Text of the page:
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  • Cloakroom Confidential: Speaker-Apparent Paul Hires Adelson Hack: Crony Capitalist Revolving Door Turns Again

    Speaker-in-Waiting Paul Ryan (R-WI) hired a lobbyist to be his new Chief of Staff in the Speaker’s office. There is nothing wrong with that, but it should be noted that the hiring of David Hoppe of the lobbying firm Squire Patton Boggs is bad news for those who like gaming on the Internet. Hoppe had clients ranging from Amazon to Delta Air Lines to Sheldon Adelson’s Coalition to Stop Internet Gambling.

    Again, nothing wrong with a Member of Congress hiring a lobbyist, but anybody who lobbied for a client should make a public promise never to handle meetings or legislative strategy on an issue that paid a lobbying fee to that staffer. It just seems fair that any appearance of a conflict of interest should be avoided.

    Judges are supposed to avoid any conflict of interests when handling cases and must recuse themselves from any case that they litigated as a lawyer. This has happened all the way up to the U.S. Supreme Court.

    According to a December 31, 2011 Washington Post story:
    Federal law requires judges and justices, including those on the Supreme Court, to disqualify themselves when their “impartiality might reasonably be questioned,” as well as for specific reasons such as a financial interest or the involvement of a family member in the litigation. In addition, it calls for recusal when the judge has served in the government and “participated as counsel, adviser or material witness concerning the proceeding or expressed an opinion concerning the merits of the particular case in controversy.”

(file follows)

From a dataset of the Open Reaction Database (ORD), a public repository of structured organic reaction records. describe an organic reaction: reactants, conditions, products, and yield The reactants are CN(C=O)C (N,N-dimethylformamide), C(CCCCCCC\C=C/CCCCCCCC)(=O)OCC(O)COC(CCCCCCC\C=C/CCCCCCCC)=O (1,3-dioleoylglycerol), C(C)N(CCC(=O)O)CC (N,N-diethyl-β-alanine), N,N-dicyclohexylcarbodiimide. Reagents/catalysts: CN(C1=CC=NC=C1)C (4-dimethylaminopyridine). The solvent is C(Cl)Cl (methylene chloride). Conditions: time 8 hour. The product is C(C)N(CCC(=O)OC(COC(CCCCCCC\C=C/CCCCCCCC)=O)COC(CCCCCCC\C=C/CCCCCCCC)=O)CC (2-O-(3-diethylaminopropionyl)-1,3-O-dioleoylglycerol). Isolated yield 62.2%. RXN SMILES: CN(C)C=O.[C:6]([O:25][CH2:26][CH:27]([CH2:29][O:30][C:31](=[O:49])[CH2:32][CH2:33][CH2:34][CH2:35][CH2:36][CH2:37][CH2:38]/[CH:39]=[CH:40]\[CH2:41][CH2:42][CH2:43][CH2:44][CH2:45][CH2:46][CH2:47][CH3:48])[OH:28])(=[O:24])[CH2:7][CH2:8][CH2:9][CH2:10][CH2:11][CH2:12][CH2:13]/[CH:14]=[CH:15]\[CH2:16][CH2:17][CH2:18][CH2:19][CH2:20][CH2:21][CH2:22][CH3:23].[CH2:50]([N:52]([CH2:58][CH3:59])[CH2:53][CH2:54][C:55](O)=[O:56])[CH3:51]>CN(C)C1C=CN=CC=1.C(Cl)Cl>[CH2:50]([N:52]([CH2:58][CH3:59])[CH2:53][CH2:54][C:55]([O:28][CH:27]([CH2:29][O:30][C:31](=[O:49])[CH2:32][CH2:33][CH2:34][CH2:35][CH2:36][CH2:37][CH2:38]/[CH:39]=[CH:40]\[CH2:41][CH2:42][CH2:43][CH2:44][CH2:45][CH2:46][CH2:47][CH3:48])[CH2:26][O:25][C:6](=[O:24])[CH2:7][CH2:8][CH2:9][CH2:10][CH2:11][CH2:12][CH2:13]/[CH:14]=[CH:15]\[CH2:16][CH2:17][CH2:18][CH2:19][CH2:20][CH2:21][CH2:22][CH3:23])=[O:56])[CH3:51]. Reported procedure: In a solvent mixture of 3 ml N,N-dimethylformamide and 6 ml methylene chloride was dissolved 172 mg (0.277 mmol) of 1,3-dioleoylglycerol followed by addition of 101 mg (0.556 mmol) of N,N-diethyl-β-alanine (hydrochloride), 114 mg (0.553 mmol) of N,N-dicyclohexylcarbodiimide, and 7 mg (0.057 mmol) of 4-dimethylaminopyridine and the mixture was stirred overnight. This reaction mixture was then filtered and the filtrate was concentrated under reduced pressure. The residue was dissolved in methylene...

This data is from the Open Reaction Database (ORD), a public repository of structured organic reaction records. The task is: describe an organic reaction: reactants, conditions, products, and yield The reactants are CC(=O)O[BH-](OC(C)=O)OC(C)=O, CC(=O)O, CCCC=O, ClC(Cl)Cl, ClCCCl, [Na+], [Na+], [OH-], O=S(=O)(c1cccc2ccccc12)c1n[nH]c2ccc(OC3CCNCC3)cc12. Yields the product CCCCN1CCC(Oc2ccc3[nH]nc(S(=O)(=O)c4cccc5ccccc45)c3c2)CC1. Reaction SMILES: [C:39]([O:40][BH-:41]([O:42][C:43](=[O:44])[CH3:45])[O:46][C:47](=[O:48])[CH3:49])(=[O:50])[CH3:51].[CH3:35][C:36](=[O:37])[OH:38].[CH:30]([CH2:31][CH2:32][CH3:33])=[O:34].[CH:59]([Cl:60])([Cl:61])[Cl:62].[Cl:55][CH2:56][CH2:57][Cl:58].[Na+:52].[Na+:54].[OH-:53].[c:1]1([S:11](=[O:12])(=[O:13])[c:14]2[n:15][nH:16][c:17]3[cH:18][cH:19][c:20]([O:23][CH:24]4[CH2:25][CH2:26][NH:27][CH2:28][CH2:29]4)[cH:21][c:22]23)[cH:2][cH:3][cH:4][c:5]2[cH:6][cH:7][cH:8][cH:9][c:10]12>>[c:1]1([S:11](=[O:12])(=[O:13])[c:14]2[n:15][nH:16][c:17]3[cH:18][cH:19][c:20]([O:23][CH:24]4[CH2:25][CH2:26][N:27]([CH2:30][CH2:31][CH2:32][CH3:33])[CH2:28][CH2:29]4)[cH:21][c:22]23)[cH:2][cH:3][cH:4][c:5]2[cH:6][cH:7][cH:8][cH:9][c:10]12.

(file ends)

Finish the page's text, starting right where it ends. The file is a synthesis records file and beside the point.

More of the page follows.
The House of Representatives does not have rules as restrictive as federal law as applied to federal judges. According to House rules, one can’t hold two jobs that create a conflict of interest, but there is no mandate that a staffer recuse themselves when their “impartiality might reasonably be questioned.” That being said, the operating procedure for the Chief of Staff of the Speaker of the House should keep his activities above reproach.

    From the list provided by Politico it seems like the gaming issue is the most likely issue to fall into the Speaker’s Chief of Staff’s agenda. Right now, there is a push from an army of lobbyists on K Street hired by Presidential King Maker Sheldon Adelson to stifle Internet freedom and pass a moratorium on gaming for a year or two. This idea ignores the fact that the state is the best place for the police power of regulations to occur. People of the state of Utah are likely to have a very different view of gaming than Nevada, or New Jersey. A number of states have explicitly allowed gaming and some have banned it. The people of the states retain the power to govern themselves pursuant to the Bill of Rights and the 10th Amendment to the Constitution that reserves to the state powers not explicitly enumerated to the federal government.

    David Hoppe has an excellent reputation within Washington, DC, so we can all hope that he voluntarily recuses himself from helping his old co-workers in the lobbying world whether it is for Adelson or any of his other former clients.


    Cloakroom Confidential

    Cloakroom Confidential

    Cloakroom Confidential was a longtime Capitol Hill staffer and insider who has contacts in the House and Senate at the highest levels.

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